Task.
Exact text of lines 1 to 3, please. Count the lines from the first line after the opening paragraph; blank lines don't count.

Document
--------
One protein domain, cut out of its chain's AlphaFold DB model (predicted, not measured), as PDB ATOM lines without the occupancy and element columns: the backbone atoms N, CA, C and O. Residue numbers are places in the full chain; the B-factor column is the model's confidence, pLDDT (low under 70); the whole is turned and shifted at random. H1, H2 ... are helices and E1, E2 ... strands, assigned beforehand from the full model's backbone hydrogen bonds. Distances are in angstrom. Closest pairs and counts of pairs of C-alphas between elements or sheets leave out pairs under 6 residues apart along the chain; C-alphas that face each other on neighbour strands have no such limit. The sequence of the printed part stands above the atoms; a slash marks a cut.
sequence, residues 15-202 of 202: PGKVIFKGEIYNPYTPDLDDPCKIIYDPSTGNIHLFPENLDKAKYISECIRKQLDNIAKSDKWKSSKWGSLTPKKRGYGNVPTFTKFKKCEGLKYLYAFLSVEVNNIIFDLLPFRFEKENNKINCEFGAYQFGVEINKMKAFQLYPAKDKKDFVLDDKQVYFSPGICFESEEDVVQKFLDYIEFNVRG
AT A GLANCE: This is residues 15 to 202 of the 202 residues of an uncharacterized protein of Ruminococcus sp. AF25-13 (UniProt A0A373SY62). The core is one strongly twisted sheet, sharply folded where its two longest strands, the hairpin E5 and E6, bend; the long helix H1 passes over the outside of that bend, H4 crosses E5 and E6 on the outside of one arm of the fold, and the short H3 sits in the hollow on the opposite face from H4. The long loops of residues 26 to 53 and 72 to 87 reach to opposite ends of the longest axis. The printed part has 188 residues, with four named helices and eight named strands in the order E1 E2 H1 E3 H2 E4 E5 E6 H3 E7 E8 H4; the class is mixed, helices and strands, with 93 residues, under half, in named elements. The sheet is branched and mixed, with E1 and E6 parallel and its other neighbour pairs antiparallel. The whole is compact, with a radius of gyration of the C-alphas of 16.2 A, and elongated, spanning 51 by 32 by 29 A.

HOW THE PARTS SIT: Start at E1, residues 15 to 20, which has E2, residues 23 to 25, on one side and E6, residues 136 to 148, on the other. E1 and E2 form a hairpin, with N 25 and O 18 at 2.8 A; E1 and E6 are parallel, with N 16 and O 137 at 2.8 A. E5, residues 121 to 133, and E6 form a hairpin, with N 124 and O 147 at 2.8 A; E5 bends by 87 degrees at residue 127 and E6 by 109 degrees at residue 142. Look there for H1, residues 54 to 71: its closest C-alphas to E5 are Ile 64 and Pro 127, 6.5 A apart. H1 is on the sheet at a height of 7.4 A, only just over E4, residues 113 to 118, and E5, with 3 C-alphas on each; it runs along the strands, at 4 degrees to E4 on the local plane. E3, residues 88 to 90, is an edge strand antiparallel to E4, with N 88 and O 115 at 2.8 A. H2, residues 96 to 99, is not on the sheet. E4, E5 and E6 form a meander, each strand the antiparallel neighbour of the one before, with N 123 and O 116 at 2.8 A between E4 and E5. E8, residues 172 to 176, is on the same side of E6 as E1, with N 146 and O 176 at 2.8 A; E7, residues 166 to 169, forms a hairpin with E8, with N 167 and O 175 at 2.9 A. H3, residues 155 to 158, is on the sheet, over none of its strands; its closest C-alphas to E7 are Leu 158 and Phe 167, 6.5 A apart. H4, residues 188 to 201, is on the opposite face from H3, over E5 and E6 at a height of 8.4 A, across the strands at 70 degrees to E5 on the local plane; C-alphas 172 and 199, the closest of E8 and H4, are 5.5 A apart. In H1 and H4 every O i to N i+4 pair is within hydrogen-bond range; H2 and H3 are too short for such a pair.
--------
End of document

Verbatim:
sequence, residues 15-202 of 202: PGKVIFKGEIYNPYTPDLDDPCKIIYDPSTGNIHLFPENLDKAKYISECIRKQLDNIAKSDKWKSSKWGSLTPKKRGYGNVPTFTKFKKCEGLKYLYAFLSVEVNNIIFDLLPFRFEKENNKINCEFGAYQFGVEINKMKAFQLYPAKDKKDFVLDDKQVYFSPGICFESEEDVVQKFLDYIEFNVRG
AT A GLANCE: This is residues 15 to 202 of the 202 residues of an uncharacterized protein of Ruminococcus sp. AF25-13 (UniProt A0A373SY62). The core is one strongly twisted sheet, sharply folded where its two longest strands, the hairpin E5 and E6, bend; the long helix H1 passes over the outside of that bend, H4 crosses E5 and E6 on the outside of one arm of the fold, and the short H3 sits in the hollow on the opposite face from H4. The long loops of residues 26 to 53 and 72 to 87 reach to opposite ends of the longest axis. The printed part has 188 residues, with four named helices and eight named strands in the order E1 E2 H1 E3 H2 E4 E5 E6 H3 E7 E8 H4; the class is mixed, helices and strands, with 93 residues, under half, in named elements. The sheet is branched and mixed, with E1 and E6 parallel and its other neighbour pairs antiparallel. The whole is compact, with a radius of gyration of the C-alphas of 16.2 A, and elongated, spanning 51 by 32 by 29 A.

HOW THE PARTS SIT: Start at E1, residues 15 to 20, which has E2, residues 23 to 25, on one side and E6, residues 136 to 148, on the other. E1 and E2 form a hairpin, with N 25 and O 18 at 2.8 A; E1 and E6 are parallel, with N 16 and O 137 at 2.8 A. E5, residues 121 to 133, and E6 form a hairpin, with N 124 and O 147 at 2.8 A; E5 bends by 87 degrees at residue 127 and E6 by 109 degrees at residue 142. Look there for H1, residues 54 to 71: its closest C-alphas to E5 are Ile 64 and Pro 127, 6.5 A apart. H1 is on the sheet at a height of 7.4 A, only just over E4, residues 113 to 118, and E5, with 3 C-alphas on each; it runs along the strands, at 4 degrees to E4 on the local plane. E3, residues 88 to 90, is an edge strand antiparallel to E4, with N 88 and O 115 at 2.8 A. H2, residues 96 to 99, is not on the sheet. E4, E5 and E6 form a meander, each strand the antiparallel neighbour of the one before, with N 123 and O 116 at 2.8 A between E4 and E5. E8, residues 172 to 176, is on the same side of E6 as E1, with N 146 and O 176 at 2.8 A; E7, residues 166 to 169, forms a hairpin with E8, with N 167 and O 175 at 2.9 A. H3, residues 155 to 158, is on the sheet, over none of its strands; its closest C-alphas to E7 are Leu 158 and Phe 167, 6.5 A apart. H4, residues 188 to 201, is on the opposite face from H3, over E5 and E6 at a height of 8.4 A, across the strands at 70 degrees to E5 on the local plane; C-alphas 172 and 199, the closest of E8 and H4, are 5.5 A apart. In H1 and H4 every O i to N i+4 pair is within hydrogen-bond range; H2 and H3 are too short for such a pair.